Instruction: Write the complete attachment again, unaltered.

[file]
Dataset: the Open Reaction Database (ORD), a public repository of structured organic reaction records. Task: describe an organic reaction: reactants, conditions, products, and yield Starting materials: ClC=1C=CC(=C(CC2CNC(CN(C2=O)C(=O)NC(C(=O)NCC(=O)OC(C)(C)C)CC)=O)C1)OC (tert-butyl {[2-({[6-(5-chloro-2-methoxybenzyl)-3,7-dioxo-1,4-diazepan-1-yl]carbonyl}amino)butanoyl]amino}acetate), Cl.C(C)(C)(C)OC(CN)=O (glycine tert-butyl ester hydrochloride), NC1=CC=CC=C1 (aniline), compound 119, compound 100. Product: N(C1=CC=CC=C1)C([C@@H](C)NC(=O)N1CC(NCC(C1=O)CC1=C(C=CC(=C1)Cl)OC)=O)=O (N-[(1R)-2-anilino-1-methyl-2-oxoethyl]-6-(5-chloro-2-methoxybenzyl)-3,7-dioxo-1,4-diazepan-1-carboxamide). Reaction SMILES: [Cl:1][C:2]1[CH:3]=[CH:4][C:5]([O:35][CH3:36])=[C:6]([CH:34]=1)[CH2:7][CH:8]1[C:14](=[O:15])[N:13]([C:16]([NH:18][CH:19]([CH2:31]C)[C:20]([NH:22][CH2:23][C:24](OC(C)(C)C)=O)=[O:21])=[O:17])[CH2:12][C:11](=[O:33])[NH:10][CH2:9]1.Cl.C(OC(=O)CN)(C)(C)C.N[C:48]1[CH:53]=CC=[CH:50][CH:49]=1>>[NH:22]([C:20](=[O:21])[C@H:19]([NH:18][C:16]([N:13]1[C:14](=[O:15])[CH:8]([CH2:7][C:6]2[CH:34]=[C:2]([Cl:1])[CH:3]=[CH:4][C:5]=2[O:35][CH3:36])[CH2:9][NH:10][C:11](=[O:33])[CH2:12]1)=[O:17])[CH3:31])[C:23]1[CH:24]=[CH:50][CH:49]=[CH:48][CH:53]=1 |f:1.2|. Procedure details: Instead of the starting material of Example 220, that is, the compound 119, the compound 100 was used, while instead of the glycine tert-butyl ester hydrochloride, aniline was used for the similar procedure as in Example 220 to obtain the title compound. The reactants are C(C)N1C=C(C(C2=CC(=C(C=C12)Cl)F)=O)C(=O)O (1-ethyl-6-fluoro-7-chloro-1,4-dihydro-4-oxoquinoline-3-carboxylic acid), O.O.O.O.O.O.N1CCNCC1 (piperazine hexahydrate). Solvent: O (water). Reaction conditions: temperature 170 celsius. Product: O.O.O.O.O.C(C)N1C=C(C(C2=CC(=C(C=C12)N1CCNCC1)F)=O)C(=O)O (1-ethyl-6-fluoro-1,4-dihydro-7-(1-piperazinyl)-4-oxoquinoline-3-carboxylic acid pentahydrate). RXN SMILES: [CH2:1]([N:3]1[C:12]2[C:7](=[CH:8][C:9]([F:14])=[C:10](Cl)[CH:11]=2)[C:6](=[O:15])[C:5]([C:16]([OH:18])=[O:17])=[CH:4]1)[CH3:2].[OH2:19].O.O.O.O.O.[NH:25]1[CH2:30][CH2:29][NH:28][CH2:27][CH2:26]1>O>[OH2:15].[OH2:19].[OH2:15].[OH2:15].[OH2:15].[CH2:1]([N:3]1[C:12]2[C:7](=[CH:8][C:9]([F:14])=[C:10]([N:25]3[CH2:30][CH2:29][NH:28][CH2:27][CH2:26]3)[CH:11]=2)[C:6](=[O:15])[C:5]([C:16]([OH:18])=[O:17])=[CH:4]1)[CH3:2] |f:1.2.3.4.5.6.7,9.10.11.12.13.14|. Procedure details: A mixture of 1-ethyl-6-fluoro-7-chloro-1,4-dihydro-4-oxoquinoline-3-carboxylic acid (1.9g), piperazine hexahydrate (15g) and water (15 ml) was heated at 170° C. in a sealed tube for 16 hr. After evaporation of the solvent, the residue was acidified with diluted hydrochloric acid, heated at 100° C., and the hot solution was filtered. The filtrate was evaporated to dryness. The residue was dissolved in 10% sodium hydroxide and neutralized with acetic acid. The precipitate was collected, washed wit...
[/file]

Dataset: the Open Reaction Database (ORD), a public repository of structured organic reaction records. Task: describe an organic reaction: reactants, conditions, products, and yield Starting materials: ClC=1C=CC(=C(CC2CNC(CN(C2=O)C(=O)NC(C(=O)NCC(=O)OC(C)(C)C)CC)=O)C1)OC (tert-butyl {[2-({[6-(5-chloro-2-methoxybenzyl)-3,7-dioxo-1,4-diazepan-1-yl]carbonyl}amino)butanoyl]amino}acetate), Cl.C(C)(C)(C)OC(CN)=O (glycine tert-butyl ester hydrochloride), NC1=CC=CC=C1 (aniline), compound 119, compound 100. Product: N(C1=CC=CC=C1)C([C@@H](C)NC(=O)N1CC(NCC(C1=O)CC1=C(C=CC(=C1)Cl)OC)=O)=O (N-[(1R)-2-anilino-1-methyl-2-oxoethyl]-6-(5-chloro-2-methoxybenzyl)-3,7-dioxo-1,4-diazepan-1-carboxamide). Reaction SMILES: [Cl:1][C:2]1[CH:3]=[CH:4][C:5]([O:35][CH3:36])=[C:6]([CH:34]=1)[CH2:7][CH:8]1[C:14](=[O:15])[N:13]([C:16]([NH:18][CH:19]([CH2:31]C)[C:20]([NH:22][CH2:23][C:24](OC(C)(C)C)=O)=[O:21])=[O:17])[CH2:12][C:11](=[O:33])[NH:10][CH2:9]1.Cl.C(OC(=O)CN)(C)(C)C.N[C:48]1[CH:53]=CC=[CH:50][CH:49]=1>>[NH:22]([C:20](=[O:21])[C@H:19]([NH:18][C:16]([N:13]1[C:14](=[O:15])[CH:8]([CH2:7][C:6]2[CH:34]=[C:2]([Cl:1])[CH:3]=[CH:4][C:5]=2[O:35][CH3:36])[CH2:9][NH:10][C:11](=[O:33])[CH2:12]1)=[O:17])[CH3:31])[C:23]1[CH:24]=[CH:50][CH:49]=[CH:48][CH:53]=1 |f:1.2|. Procedure details: Instead of the starting material of Example 220, that is, the compound 119, the compound 100 was used, while instead of the glycine tert-butyl ester hydrochloride, aniline was used for the similar procedure as in Example 220 to obtain the title compound. The reactants are C(C)N1C=C(C(C2=CC(=C(C=C12)Cl)F)=O)C(=O)O (1-ethyl-6-fluoro-7-chloro-1,4-dihydro-4-oxoquinoline-3-carboxylic acid), O.O.O.O.O.O.N1CCNCC1 (piperazine hexahydrate). Solvent: O (water). Reaction conditions: temperature 170 celsius. Product: O.O.O.O.O.C(C)N1C=C(C(C2=CC(=C(C=C12)N1CCNCC1)F)=O)C(=O)O (1-ethyl-6-fluoro-1,4-dihydro-7-(1-piperazinyl)-4-oxoquinoline-3-carboxylic acid pentahydrate). RXN SMILES: [CH2:1]([N:3]1[C:12]2[C:7](=[CH:8][C:9]([F:14])=[C:10](Cl)[CH:11]=2)[C:6](=[O:15])[C:5]([C:16]([OH:18])=[O:17])=[CH:4]1)[CH3:2].[OH2:19].O.O.O.O.O.[NH:25]1[CH2:30][CH2:29][NH:28][CH2:27][CH2:26]1>O>[OH2:15].[OH2:19].[OH2:15].[OH2:15].[OH2:15].[CH2:1]([N:3]1[C:12]2[C:7](=[CH:8][C:9]([F:14])=[C:10]([N:25]3[CH2:30][CH2:29][NH:28][CH2:27][CH2:26]3)[CH:11]=2)[C:6](=[O:15])[C:5]([C:16]([OH:18])=[O:17])=[CH:4]1)[CH3:2] |f:1.2.3.4.5.6.7,9.10.11.12.13.14|. Procedure details: A mixture of 1-ethyl-6-fluoro-7-chloro-1,4-dihydro-4-oxoquinoline-3-carboxylic acid (1.9g), piperazine hexahydrate (15g) and water (15 ml) was heated at 170° C. in a sealed tube for 16 hr. After evaporation of the solvent, the residue was acidified with diluted hydrochloric acid, heated at 100° C., and the hot solution was filtered. The filtrate was evaporated to dryness. The residue was dissolved in 10% sodium hydroxide and neutralized with acetic acid. The precipitate was collected, washed wit...